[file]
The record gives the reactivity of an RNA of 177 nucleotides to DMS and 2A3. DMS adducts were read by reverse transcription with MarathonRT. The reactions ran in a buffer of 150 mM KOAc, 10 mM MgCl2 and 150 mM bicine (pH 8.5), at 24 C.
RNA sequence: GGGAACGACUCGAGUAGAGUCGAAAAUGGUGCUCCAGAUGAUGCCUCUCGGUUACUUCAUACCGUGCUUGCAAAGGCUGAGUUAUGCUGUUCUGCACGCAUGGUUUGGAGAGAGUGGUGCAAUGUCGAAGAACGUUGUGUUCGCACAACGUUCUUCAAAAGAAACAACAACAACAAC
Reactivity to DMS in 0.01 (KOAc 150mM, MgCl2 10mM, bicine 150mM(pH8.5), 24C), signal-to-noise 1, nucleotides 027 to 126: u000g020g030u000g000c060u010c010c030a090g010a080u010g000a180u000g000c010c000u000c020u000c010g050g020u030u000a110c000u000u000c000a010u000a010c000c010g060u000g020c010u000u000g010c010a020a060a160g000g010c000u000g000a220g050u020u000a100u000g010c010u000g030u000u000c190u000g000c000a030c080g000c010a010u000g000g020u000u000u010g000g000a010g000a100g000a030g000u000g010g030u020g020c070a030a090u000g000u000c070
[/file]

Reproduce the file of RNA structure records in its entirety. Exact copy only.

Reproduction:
The record gives the reactivity of an RNA of 177 nucleotides to DMS and 2A3. DMS adducts were read by reverse transcription with MarathonRT. The reactions ran in a buffer of 150 mM KOAc, 10 mM MgCl2 and 150 mM bicine (pH 8.5), at 24 C.
RNA sequence: GGGAACGACUCGAGUAGAGUCGAAAAUGGUGCUCCAGAUGAUGCCUCUCGGUUACUUCAUACCGUGCUUGCAAAGGCUGAGUUAUGCUGUUCUGCACGCAUGGUUUGGAGAGAGUGGUGCAAUGUCGAAGAACGUUGUGUUCGCACAACGUUCUUCAAAAGAAACAACAACAACAAC
Reactivity to DMS in 0.01 (KOAc 150mM, MgCl2 10mM, bicine 150mM(pH8.5), 24C), signal-to-noise 1, nucleotides 027 to 126: u000g020g030u000g000c060u010c010c030a090g010a080u010g000a180u000g000c010c000u000c020u000c010g050g020u030u000a110c000u000u000c000a010u000a010c000c010g060u000g020c010u000u000g010c010a020a060a160g000g010c000u000g000a220g050u020u000a100u000g010c010u000g030u000u000c190u000g000c000a030c080g000c010a010u000g000g020u000u000u010g000g000a010g000a100g000a030g000u000g010g030u020g020c070a030a090u000g000u000c070